There’s a veritable who’s who of stage folk involved, from Sally Ann Triplett, Michael Xavier and Frances Rufelle to Oliver Tompsett, Linzi Hateley and Andy Coxon, and the book has been put together by Sophie Ross and Danny Kaan’s Digi Creative. Pre-orders can be made now and are guaranteed for Christmas delivery.
I might have taken a break from reviewing for the last couple of months, but I didn’t stop going to the theatre. Here’s some brief thoughts on most of what I saw in August.
Joseph and the Amazing Technicolor Dreamcoat, aka the Sheridan Smith show
Queen of the Mist, aka the surprisingly affecting one
Appropriate, aka all hail Monica Dolan
Waitress, aka ZZZZZZZOMGGGGG STUNT CASTING oh wait, Joe Suggs hasn’t started yet
The Doctor, aka all hail Juliet Stevenson
A Very Expensive Poison, aka it was a preview so I shouldn’t say anything
Blues in the Night, aka all hail Broadway-bound Sharon D Clarke (and Debbie Kurup, and Clive Rowe too)
The Night of the Iguana, aka justice for Skyler Continue reading “August theatre round-up”
Fresh from Broadway, hit musical Waitress proves funnier and lighter than you might expect at the Adelphi Theatre
“Let’s see the next amazing thing baking does now”
True story, I didn’t love Waitress when I first saw it in my Broadway Blitz of 2016. But as it sometimes the way, upon listening to the cast recording again and then again, I fell for the show that way, and so was delighted with news of its UK premiere at the Adelphi Theatre.
To think of it as a big Broadway show is to misinterpret what it is trying to do though. Jessie Nelson (book) and Sara Bareilles’ (music and lyrics) adaptation of Adrienne Shelly’s 2007 indie flick is a subtler thing than much West End fare, an intimate story of pies, pregnancy and just how much we’ll put up with. Continue reading “Review: Waitress, Adelphi Theatre”
“You are the chief executive officer of the human race”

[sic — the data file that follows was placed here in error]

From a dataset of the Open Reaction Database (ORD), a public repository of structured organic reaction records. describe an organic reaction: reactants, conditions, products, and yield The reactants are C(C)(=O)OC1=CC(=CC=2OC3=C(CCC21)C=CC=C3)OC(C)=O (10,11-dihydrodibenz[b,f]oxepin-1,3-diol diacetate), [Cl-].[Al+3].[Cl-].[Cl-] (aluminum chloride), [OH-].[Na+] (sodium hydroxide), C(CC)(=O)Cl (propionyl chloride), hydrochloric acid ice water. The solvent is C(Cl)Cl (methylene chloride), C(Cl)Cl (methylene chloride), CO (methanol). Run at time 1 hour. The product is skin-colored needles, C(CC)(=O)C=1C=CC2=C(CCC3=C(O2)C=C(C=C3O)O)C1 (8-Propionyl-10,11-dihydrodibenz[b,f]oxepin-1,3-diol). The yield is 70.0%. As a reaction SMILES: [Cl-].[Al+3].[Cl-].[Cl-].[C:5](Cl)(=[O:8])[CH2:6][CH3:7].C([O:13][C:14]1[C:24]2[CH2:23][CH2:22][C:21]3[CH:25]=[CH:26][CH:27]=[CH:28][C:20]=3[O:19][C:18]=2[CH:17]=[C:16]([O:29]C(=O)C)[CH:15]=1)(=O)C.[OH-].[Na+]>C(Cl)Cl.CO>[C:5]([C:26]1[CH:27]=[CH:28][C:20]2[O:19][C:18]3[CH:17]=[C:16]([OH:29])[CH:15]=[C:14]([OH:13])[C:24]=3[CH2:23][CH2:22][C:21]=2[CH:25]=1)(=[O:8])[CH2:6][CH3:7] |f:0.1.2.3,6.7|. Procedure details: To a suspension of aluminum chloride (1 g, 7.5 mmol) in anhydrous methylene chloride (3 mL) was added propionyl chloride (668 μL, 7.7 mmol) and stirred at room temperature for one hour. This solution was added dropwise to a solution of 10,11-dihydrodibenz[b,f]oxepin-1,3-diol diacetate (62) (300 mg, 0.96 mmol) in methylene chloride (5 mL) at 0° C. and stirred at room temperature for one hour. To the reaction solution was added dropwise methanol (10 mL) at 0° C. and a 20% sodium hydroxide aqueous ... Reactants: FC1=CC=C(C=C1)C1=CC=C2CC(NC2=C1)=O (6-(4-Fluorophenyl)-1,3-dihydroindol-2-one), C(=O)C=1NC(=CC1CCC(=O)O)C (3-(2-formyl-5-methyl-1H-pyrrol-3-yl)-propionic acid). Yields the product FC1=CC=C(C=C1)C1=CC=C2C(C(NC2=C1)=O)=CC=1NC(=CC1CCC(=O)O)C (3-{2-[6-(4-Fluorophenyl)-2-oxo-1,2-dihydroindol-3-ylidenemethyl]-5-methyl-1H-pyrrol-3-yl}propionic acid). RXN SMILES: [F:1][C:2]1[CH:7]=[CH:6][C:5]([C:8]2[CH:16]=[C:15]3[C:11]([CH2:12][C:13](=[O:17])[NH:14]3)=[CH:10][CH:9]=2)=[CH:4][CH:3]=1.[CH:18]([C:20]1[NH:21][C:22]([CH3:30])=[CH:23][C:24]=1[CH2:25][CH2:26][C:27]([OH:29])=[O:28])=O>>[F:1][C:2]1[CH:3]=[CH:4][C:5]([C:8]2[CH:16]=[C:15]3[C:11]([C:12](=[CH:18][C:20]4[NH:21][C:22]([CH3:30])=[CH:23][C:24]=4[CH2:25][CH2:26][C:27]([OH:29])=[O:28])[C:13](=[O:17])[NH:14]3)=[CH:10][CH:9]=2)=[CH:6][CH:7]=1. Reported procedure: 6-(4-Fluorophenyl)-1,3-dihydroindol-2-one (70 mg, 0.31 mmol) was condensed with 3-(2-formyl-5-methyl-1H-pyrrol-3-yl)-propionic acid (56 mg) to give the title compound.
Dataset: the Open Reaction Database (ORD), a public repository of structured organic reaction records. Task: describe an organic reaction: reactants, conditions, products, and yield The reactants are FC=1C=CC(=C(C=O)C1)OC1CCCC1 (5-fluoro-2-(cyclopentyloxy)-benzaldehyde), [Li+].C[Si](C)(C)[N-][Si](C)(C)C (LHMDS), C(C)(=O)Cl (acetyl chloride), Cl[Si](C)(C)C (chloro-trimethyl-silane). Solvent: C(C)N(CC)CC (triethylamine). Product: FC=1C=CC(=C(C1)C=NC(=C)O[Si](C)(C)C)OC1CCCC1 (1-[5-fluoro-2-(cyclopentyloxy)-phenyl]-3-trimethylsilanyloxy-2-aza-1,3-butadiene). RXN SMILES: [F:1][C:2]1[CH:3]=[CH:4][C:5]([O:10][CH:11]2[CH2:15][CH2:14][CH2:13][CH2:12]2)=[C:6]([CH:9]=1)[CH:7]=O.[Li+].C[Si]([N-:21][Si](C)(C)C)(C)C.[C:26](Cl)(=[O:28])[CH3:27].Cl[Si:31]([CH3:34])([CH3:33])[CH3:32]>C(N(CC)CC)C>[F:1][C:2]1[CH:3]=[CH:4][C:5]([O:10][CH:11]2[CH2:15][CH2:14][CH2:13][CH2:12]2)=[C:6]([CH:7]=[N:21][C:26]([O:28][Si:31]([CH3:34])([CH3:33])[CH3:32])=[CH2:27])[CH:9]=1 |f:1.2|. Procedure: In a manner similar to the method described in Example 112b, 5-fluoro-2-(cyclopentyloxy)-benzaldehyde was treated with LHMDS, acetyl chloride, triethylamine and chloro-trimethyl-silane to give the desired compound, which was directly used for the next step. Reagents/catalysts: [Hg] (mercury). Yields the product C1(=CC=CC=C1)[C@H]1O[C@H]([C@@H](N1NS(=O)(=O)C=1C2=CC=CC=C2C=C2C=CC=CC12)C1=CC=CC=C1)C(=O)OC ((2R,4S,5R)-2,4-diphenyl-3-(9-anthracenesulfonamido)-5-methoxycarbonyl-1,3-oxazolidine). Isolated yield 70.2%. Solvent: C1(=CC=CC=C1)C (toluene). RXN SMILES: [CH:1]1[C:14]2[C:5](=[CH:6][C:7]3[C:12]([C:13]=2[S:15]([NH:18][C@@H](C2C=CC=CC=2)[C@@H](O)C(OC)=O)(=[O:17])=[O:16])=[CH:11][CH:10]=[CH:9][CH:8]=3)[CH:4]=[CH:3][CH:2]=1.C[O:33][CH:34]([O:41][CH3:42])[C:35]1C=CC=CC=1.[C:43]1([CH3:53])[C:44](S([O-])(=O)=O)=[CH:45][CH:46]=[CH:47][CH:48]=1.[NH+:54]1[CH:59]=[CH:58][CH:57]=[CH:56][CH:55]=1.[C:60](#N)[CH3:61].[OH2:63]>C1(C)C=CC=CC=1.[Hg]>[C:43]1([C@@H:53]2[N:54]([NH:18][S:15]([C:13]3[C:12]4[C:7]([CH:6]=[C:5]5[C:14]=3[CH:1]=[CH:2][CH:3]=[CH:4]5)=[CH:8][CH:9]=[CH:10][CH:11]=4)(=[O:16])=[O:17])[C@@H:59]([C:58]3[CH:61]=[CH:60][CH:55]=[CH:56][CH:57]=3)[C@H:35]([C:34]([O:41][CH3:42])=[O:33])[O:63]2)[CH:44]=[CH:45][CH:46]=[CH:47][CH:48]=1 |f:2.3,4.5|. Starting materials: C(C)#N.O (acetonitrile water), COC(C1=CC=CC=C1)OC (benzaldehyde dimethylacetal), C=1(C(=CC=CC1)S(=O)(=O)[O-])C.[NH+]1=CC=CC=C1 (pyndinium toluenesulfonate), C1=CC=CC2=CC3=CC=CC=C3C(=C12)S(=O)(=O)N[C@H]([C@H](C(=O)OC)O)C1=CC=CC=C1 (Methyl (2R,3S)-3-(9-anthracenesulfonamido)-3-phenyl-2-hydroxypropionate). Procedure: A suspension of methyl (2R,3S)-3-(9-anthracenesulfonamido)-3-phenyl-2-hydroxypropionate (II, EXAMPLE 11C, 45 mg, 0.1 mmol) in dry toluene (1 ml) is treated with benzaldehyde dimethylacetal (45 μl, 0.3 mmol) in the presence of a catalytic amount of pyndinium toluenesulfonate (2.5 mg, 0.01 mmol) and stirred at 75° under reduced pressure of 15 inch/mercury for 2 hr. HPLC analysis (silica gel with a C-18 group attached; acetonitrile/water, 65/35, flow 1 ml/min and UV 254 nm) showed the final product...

It was quite interesting to rewatch Series 8 of Doctor Who, one which I hadn’t revisited at all since it originally aired, as my memories thereof were not at all positive. And whilst disappointments remained – Robin Hood, 2D cartoons, the treeees! – there was also much to enjoy that I’d forgotten about. The smash-and-grab of Time Heist, the simplicity of ghost story Listen, and the ominous darkness of the finale.
I’m still in two minds about Peter Capaldi’s Twelve though, I want to like him so much more than I do, and I think you do get the sense of him feeling his way into his irascible take on the role. Jenna Coleman’s Clara benefits from being released from the yoke of impossibility to move to the forefront of several episodes and if she’s still a little hard to warm to, that finale really is superbly done. And then there’s Michelle Gomez, stealing the whole damn thing magnificently! Continue reading “Countdown to new Who: Doctor Who Series 8”
“So why did you pick him?”
Having got together early on in their uni days, Rafe and Pete are suffering something of a seven year itch. More specifically they’re wondering what it would be like to be with someone else sexually and so they’ve invited their friend Michael around with their own indecent proposal – a night with each of them, separately, to satisfy their curiosity, of which they will then never speak again. Naturally though, the course of sexual experimentation never does run smooth, especially once Michael’s partner Andrew is factored into the equation.